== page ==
Before we get started, here are 3 write-ups from this week that I found worth sharing.
First, thank you Washington Post for publishing this important article by Ken Budd on how symptoms can be deceiving.
Second, thank you Craig R. for sending me this NYT report on some super cool long walks. If any of you have done these, or have them on your bucket list, I’d love to hear about it. Literally, had hypersalivation reading this.
Third, thank you to Medical News Today for this piece on Time Restricted Eating (TRE) surrounding a new study released this week. I was introduced to intermittent fasting by a highly respected cardiology partner and I believe TRE has earned a place at the table for some of us.
Well, hopefully, now I’m playing with house money.
Has your week been good? Hope so.
Yeah, great. Really fun stuff going on at WWAD and loving my time with patients as well.
Back to patients. There is an excellent book out (many friends have recommended) called Outlive, by Peter Attia M.D. with Bill Gifford. I also recommend it without hesitation. If you want a strong idea of what’s in the book, this long-format podcast is quite informative. (Book 18+ hours, podcast 3.5 hours)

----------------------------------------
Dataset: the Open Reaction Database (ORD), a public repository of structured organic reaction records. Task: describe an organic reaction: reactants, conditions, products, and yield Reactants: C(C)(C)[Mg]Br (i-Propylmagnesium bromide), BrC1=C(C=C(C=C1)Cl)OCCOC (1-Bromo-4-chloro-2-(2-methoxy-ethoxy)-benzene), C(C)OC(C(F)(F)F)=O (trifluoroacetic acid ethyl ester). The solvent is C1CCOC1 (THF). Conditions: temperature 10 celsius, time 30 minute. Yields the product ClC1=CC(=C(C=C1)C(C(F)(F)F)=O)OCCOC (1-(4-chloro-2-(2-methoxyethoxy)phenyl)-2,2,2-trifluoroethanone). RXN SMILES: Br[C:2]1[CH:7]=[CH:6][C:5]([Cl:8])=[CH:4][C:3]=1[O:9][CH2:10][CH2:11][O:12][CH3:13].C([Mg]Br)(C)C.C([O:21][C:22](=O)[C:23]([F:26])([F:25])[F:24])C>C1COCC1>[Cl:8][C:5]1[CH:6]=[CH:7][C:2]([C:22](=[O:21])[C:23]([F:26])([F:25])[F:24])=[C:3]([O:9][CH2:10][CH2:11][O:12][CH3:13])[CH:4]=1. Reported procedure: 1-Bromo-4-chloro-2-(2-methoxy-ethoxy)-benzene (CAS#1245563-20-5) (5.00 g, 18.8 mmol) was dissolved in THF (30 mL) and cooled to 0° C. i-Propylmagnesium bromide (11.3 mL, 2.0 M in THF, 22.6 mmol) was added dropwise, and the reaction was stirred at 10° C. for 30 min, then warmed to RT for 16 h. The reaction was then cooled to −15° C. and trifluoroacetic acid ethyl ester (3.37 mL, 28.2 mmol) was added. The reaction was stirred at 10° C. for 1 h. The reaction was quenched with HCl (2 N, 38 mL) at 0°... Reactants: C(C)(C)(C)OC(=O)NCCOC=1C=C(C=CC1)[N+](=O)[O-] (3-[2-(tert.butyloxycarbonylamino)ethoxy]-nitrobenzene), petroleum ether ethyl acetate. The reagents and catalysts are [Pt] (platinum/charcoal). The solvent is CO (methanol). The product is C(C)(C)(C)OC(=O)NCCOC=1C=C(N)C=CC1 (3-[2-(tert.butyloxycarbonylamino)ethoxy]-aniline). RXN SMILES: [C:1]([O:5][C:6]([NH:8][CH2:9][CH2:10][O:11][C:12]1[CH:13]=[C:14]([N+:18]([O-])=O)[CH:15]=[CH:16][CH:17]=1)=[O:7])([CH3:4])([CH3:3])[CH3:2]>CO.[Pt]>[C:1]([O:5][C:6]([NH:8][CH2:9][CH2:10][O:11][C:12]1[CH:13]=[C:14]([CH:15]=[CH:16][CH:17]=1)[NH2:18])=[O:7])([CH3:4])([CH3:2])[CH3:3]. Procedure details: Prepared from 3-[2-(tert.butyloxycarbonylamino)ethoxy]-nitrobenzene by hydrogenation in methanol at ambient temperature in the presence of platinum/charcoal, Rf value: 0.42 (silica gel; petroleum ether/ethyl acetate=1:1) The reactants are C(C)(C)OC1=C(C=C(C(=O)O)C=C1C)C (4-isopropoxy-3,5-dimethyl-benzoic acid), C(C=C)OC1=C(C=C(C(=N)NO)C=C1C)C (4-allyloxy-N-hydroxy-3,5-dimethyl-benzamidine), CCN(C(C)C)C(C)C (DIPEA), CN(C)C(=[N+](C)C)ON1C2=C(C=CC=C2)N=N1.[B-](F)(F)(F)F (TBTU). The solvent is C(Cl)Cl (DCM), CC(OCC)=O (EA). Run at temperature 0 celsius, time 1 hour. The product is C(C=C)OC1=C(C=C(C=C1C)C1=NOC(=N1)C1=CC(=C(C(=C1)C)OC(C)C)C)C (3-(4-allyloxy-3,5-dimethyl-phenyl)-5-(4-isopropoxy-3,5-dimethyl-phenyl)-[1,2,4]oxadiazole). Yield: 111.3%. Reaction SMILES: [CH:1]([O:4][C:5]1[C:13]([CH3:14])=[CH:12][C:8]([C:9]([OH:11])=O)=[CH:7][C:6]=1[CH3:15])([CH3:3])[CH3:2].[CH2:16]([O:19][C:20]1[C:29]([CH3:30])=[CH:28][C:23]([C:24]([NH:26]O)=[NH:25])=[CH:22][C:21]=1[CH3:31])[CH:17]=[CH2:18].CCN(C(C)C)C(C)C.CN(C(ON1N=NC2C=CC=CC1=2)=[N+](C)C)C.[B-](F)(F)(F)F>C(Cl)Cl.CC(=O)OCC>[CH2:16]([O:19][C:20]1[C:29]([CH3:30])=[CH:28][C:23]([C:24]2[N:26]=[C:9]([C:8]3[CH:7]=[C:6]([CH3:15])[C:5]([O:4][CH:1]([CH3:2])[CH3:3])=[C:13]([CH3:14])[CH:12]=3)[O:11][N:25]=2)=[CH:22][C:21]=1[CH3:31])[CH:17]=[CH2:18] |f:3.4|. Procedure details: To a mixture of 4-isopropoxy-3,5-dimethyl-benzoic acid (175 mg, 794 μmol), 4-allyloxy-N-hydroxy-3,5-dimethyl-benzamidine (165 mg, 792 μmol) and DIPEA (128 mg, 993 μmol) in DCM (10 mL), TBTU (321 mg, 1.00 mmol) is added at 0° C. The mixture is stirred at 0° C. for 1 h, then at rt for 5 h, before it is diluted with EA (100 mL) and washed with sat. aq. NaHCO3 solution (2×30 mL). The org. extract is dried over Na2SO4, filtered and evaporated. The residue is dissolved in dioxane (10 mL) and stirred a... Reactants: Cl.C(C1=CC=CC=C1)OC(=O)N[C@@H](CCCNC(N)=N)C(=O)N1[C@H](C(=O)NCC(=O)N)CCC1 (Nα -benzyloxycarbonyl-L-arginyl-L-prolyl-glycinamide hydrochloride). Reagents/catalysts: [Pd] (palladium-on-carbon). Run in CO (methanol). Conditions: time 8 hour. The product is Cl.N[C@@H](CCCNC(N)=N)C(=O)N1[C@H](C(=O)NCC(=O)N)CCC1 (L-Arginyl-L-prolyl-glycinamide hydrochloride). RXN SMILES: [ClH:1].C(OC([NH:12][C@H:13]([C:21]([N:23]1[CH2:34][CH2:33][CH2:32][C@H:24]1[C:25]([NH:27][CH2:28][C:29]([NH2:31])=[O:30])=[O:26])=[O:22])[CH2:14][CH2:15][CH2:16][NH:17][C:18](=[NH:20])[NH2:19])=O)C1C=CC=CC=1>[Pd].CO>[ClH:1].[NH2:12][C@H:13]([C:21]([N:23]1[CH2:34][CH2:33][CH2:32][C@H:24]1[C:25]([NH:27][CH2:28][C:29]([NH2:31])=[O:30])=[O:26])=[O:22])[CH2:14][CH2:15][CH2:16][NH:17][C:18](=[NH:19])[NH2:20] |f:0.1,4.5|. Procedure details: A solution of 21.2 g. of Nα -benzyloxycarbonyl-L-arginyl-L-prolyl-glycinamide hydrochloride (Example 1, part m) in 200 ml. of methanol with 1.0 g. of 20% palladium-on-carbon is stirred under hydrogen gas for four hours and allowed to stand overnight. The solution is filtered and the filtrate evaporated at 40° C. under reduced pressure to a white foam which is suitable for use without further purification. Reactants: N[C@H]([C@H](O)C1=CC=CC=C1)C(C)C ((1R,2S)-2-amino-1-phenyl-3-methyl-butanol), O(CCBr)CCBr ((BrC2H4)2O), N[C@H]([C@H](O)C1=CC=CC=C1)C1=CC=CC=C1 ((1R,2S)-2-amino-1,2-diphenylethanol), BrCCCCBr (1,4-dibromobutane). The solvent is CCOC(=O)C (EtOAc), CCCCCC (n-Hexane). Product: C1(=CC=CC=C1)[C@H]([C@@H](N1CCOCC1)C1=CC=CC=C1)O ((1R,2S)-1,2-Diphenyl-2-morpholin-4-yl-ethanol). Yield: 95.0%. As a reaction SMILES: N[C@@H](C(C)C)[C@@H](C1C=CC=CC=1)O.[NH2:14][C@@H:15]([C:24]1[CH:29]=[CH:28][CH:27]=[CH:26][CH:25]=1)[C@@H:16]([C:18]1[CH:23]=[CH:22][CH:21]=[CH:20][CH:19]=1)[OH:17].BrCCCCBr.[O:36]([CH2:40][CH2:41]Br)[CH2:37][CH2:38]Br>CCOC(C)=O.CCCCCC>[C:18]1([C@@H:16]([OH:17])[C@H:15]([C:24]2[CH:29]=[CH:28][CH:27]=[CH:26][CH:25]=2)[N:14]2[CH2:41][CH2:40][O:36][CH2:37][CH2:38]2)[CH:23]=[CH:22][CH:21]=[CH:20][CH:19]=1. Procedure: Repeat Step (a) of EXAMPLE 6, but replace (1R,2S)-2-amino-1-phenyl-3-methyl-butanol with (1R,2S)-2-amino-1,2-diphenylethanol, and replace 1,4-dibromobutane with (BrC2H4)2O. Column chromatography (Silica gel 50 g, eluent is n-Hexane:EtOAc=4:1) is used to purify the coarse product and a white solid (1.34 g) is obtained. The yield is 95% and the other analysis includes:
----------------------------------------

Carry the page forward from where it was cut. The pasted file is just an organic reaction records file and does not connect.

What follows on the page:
I bring it up because, in the book, Peter talks about our ‘marginal decade’. For 20 years now, I’ve been working every possible angle to see what might motivate a particular patient to either start or increase their physical activity (PA).
(PA is far and away better than any medicine that has or ever will be invented, I promise. And of course, it can be free)
Motivation is quite individualized in my experience. One patient may want to reduce their risk of breast cancer, someone else may care how they look in a one piece, and another patient may have a family history of heart disease they’re looking to personally avoid. I found this book was great for that (please lmk if there are others you recommend).
Anyway, I feel like speaking about our marginal decade in the office has been really hitting home with patients, more effectively than many other approaches. Of course, we are all extremely different, but paraphrasing Peter, for many, the last ten years of our life can be the most challenging. What Peter promotes in this book on longevity is pushing our marginal decade back 10 or more years (primarily via physical activity) and maybe squishing it into a ‘more condensed 10 years’.
The number one way to do that is through cardio, strength, and stability training.
Simply going for a walk will help so many of us maintain our independence – prolong our healthspan, and lifespan, but maybe healthspan most importantly.
We’re thinking about you and hope it’s a great weekend. Thank you for all the positivity you send our way – the Walk is a gift to us and we are grateful to you every day.
Disclaimer: Honestly, I don’t what to put in this box this week. We have zero financial relationships with any of the things I mentioned (unfortunately). We just want you to have a lot of good days.